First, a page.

The “Declaration of Constitutional Principles” was drafted in February-March 1956 by 101 of the South’s 126 representatives in the Senate and the House. It became known as the “Southern Manifesto.” Southern politicians were coming together in a strategy that became known as “Massive Resistance.” They believed that they could rally the South to oppose the federal government and to develop ways to keep their separate schools for whites and blacks.
The “Manifesto,” written by Senators Strom Thurmond of South Carolina and Richard Russell of Georgia, said, in part,
  • We regard the decision of the Supreme Court in the school cases as clear abuse of judicial power. It climaxes a trend in the Federal judiciary undertaking to legislate, in derogation of the authority of Congress, and to encroach upon the reserved rights of the states and the people . . .
  • This unwarranted exercise of power by the court, contrary to the Constitution, is creating chaos and confusion in the states principally affected. It is destroying the amicable relations between the white and Negro races that have been created through ninety years of patient effort by the good people of both races. It has planted hatred and suspicion where there has been heretofore friendship and understanding. 

  • Without regard to the consent of the governed, outside agitators are threatening immediate and revolutionary changes in our public school systems. If done, this is certain to destroy the system of public education in some of the states. 

  • With the gravest concern for the explosive and dangerous condition created by this decision and inflamed by outside meddlers. 

  • We reaffirm our reliance on the Constitution as the fundamental law of the land. 

  • We decry the Supreme Court’s encroachments on rights reserved to the states and to the people, contrary to established law and to the Constitution. 

  • We commend the motives of those states which have declared the intention to resist forced integration by any lawful means . . .
In Georgia, segregationists had been planning for this day. Kevin Kruse says,
In 1953, a full year before Brown, Governor Talmedge advanced a constitutional amendment giving the General Assembly the power to privatize the state’s entire system of public education. In the event of court-ordered desegregation, school buildings would be closed, and students would instead receive private grants to attend private, segregated schools. ‘We can maintain separate schools regardless of the U.S. Supreme Court,’ Talmedge promised, ‘by reverting to a private system, subsidizing the child rather than the political subdivision.’”
Kruse tells us that this plan, and others like it throughout the South, were the first shots fired in a movement to reshape American politics and social issues far beyond the issue of race. He continues,
Although its proponents framed their resistance as a way to stop the clock on racial change and preserve the customs of the past, in truth the movement represented the first significant step toward a new conservative politics more attuned to the future. For it was in their challenge to integration that white southerners in Atlanta, and across the region, first considered major changes that they otherwise might never have contemplated – including complete abandonment of public education, establishment of an ersatz private system in its stead, and introduction of a system of tax breaks and tuition grants to fund the scheme.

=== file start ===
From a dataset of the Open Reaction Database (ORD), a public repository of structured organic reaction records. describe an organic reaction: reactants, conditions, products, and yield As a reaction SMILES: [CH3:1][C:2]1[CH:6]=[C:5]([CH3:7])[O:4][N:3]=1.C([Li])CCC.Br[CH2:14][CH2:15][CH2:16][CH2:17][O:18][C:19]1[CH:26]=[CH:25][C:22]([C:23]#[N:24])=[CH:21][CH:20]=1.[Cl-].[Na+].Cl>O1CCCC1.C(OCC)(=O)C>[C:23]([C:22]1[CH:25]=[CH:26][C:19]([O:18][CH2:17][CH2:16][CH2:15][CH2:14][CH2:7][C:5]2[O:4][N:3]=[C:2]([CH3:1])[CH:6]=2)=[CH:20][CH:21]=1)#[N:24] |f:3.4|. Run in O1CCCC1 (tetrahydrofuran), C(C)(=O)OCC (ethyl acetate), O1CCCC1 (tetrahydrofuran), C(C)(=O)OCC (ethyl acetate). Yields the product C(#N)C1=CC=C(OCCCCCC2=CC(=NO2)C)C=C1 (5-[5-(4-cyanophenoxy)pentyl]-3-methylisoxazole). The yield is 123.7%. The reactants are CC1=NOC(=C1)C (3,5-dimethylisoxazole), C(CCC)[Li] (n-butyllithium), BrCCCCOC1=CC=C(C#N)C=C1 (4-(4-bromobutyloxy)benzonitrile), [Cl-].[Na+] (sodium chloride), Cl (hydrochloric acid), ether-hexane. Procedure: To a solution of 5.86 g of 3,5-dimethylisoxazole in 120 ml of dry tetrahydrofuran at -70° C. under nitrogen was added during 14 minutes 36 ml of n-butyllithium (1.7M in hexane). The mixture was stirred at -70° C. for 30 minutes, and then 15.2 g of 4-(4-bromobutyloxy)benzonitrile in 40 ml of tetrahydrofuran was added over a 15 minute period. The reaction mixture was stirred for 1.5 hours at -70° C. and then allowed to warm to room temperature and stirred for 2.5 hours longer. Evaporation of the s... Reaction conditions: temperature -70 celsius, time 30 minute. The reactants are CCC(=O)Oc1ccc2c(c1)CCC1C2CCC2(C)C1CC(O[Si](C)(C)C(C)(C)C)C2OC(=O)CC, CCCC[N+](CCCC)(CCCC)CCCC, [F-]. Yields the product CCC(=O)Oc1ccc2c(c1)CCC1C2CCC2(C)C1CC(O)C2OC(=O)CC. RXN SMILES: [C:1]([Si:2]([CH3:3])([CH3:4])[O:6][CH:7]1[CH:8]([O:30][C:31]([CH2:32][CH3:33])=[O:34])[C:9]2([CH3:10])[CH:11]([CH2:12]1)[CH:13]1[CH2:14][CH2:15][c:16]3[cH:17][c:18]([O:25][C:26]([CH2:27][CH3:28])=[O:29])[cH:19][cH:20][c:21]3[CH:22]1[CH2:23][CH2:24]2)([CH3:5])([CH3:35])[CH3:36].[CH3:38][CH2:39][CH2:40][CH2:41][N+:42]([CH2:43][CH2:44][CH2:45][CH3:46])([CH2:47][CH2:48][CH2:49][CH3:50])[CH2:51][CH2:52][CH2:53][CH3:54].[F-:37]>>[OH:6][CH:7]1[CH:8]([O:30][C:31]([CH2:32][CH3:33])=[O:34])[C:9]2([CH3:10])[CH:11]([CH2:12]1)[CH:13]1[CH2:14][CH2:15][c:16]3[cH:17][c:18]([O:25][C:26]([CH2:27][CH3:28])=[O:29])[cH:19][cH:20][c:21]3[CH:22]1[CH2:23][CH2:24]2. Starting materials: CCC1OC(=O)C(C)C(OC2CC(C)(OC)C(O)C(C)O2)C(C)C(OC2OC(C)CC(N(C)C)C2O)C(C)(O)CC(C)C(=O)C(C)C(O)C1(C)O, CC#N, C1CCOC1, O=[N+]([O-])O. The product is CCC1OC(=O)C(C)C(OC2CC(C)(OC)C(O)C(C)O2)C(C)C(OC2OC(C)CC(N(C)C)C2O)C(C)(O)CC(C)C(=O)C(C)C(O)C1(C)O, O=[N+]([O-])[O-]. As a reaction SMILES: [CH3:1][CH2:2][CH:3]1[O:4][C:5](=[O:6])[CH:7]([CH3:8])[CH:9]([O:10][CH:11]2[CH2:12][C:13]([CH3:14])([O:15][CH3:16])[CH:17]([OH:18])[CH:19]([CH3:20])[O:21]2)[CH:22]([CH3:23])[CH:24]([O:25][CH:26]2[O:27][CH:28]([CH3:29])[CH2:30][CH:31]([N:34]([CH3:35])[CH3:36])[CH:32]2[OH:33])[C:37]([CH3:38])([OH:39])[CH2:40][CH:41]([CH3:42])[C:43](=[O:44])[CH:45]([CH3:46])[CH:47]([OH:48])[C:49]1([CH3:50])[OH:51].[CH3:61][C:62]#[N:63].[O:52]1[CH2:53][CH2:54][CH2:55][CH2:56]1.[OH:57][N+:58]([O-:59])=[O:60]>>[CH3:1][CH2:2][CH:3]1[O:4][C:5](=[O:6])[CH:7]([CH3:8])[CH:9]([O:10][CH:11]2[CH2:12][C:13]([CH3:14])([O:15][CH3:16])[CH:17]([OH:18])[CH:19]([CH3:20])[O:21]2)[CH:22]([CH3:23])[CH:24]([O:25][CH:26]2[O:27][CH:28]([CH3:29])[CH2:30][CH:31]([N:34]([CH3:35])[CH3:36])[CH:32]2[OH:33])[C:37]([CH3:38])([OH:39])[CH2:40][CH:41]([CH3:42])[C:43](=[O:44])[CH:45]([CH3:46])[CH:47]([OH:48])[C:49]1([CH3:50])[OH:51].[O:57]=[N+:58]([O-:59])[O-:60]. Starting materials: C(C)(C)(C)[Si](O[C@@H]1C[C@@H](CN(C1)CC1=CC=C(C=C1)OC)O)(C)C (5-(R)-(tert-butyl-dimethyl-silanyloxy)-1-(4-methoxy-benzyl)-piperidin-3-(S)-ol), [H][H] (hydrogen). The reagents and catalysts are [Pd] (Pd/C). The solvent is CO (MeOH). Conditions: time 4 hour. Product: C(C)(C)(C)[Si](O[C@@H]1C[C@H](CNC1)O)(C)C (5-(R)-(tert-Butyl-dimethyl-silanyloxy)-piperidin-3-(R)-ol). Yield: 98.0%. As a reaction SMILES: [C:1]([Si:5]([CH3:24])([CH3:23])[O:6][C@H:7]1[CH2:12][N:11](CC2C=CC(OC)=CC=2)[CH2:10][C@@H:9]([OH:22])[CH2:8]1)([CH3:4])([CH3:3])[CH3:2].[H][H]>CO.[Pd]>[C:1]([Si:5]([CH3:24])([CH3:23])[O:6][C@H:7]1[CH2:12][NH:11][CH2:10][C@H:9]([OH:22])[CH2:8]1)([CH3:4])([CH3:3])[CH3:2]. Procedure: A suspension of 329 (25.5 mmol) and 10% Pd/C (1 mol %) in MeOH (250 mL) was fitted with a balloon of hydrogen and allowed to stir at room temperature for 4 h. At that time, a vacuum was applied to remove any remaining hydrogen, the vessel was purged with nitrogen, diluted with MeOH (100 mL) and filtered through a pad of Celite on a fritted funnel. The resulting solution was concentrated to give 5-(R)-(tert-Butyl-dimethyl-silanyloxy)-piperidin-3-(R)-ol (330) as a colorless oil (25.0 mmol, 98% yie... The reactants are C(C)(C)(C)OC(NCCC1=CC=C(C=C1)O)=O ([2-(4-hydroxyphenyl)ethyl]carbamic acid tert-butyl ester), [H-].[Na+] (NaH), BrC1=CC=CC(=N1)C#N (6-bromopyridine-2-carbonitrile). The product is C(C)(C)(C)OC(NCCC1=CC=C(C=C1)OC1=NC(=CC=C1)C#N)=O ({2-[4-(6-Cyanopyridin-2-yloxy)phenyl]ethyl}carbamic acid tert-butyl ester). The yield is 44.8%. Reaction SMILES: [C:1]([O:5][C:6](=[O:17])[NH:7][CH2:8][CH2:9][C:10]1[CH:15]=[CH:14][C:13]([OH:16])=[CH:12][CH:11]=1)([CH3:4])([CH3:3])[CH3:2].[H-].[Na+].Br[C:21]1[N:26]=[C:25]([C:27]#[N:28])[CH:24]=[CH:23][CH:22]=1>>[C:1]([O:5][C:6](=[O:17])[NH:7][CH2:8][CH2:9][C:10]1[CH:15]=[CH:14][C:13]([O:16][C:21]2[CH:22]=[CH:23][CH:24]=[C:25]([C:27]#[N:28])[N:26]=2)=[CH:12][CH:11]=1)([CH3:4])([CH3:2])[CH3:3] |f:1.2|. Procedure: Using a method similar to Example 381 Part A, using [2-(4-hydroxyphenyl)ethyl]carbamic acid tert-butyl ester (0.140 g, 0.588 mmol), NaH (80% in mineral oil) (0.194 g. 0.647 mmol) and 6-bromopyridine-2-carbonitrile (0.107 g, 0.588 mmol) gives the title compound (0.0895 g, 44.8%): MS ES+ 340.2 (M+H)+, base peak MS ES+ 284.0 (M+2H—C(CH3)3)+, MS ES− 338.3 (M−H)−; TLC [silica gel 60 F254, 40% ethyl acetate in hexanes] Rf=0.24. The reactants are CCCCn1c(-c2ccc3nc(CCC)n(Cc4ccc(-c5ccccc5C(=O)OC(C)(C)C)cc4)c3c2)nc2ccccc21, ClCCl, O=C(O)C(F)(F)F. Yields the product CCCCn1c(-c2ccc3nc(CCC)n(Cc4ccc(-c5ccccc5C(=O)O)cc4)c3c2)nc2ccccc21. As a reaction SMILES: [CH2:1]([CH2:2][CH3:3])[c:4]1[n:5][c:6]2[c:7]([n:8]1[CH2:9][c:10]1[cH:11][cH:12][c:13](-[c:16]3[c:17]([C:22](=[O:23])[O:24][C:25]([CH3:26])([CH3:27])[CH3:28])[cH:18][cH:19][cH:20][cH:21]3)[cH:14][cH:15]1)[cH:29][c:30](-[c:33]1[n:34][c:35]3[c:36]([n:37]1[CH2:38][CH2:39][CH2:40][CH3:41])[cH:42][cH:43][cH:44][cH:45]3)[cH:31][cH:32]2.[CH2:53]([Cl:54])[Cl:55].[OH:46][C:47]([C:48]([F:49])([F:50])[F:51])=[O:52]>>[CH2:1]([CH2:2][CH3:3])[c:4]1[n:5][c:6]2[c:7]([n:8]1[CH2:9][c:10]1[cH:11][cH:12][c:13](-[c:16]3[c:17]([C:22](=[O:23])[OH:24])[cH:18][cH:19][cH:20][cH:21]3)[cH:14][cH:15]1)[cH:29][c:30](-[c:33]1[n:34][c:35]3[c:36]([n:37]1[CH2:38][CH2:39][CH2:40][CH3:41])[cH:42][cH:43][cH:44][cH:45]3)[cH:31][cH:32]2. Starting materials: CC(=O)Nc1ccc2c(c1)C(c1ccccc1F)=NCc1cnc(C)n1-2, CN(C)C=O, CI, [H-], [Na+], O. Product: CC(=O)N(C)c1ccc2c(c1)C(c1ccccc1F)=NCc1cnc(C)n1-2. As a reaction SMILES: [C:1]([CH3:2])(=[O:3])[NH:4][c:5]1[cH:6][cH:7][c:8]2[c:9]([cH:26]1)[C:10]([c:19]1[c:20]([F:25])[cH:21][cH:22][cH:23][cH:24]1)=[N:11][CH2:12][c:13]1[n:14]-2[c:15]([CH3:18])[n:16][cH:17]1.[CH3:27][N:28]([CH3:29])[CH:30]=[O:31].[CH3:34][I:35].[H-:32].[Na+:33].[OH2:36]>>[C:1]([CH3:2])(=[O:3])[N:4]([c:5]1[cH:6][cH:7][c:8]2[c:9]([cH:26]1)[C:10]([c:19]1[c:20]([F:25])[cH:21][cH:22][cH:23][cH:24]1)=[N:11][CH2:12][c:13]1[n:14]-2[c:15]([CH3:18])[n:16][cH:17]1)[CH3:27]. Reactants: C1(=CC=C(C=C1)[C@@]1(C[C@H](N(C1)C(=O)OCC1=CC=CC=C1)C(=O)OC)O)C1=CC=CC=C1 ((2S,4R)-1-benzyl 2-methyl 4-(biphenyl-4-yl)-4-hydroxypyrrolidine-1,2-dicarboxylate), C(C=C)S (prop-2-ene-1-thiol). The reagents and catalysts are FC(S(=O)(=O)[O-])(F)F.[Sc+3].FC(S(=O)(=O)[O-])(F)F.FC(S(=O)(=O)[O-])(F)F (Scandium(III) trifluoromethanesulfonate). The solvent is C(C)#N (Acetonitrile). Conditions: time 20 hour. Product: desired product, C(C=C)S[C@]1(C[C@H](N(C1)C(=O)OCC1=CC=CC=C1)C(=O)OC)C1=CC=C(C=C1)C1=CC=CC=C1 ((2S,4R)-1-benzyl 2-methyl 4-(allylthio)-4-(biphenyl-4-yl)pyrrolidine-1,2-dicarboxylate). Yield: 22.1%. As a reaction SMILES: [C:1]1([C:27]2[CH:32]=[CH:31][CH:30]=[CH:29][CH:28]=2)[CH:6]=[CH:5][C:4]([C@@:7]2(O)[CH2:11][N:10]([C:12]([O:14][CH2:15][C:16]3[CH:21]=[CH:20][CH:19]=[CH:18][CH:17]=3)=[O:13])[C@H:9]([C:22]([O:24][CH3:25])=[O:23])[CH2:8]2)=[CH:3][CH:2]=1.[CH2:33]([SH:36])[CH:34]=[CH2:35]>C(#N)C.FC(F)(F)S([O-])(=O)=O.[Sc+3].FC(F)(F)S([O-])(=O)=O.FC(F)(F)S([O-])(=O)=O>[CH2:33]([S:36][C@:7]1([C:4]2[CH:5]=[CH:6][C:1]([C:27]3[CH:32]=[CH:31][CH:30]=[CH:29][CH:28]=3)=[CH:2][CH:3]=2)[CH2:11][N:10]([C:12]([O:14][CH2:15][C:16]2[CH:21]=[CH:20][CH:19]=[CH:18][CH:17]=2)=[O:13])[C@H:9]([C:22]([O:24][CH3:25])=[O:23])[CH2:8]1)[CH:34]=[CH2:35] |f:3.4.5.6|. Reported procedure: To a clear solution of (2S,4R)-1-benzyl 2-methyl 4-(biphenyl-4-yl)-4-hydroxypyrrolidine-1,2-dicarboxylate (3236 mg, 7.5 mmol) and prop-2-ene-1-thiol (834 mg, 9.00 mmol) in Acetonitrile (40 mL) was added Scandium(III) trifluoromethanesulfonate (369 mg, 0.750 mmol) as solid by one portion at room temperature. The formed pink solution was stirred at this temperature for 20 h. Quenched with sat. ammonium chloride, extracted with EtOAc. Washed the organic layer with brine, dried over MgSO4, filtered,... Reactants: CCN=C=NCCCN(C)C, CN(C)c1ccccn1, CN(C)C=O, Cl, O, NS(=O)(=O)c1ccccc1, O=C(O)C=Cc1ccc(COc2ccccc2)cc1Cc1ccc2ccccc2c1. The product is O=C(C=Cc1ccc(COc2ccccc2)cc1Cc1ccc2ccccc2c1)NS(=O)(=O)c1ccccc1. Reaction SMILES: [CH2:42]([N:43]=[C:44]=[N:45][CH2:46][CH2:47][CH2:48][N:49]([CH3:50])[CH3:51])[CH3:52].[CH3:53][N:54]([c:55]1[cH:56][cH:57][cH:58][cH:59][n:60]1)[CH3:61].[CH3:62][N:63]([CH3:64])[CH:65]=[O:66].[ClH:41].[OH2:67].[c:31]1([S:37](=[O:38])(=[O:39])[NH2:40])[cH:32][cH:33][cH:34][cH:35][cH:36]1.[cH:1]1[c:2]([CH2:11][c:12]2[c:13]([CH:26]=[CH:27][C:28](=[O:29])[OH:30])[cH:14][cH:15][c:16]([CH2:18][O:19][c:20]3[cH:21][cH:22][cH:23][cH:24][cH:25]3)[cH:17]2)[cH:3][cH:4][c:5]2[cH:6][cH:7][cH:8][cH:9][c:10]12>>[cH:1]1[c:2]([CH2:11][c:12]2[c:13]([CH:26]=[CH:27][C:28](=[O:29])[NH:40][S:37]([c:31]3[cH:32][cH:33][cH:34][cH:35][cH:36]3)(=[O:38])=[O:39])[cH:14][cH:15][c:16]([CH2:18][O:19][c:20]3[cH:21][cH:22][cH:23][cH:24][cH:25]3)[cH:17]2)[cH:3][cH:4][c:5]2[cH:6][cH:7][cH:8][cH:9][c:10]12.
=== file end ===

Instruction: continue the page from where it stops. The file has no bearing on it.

Whites in each of the Southern states were developing responses to integration based on their own particular situation. As blacks responded to the Brown decision by attempting to integrate public schools, Alabama drafted the Pupil Placement Act in 1957. J. Mills Thornton, III in Dividing Lines: Municipal Politics and the Struggle for Civil Rights in Montgomery, Birmingham, and Selma describes the Pupil Placement Act as prescribing “a list of nonracial psychological and sociological criteria that local boards of education were instructed to use in determining whether or not to approve a student’s application to transfer from one school to another. Among these were the desires of parents and children of the school to which the student would be transferring. The act also constructed an elaborate process for appealing an adverse decision of a board, to ensure that it would take years before an applicant could exhaust the available administrative remedies and be permitted to turn to the federal courts.”
Through protests, court filings, and other acts, and in the midst of violence, Birmingham would be moved toward desegregation by 1963. By July 12 of that year, the U.S. Fifth District Court ordered that Birmingham public schools begin to desegregate. Five students in all would be admitted to an elementary school and two high schools. Patricia Marcus and Josephine Powell were admitted to West End High School, specifically, and Richard A. Walker was admitted to Ramsay High School. The result was that on August 20, the Ku Klux Klan bombed the home of black integrationist attorney Arthur Shores. A group of one to two thousand black people gathered at Shores’ home and a riot ensued before black leaders could get the mob to disperse. But, that was just the beginning of the violence.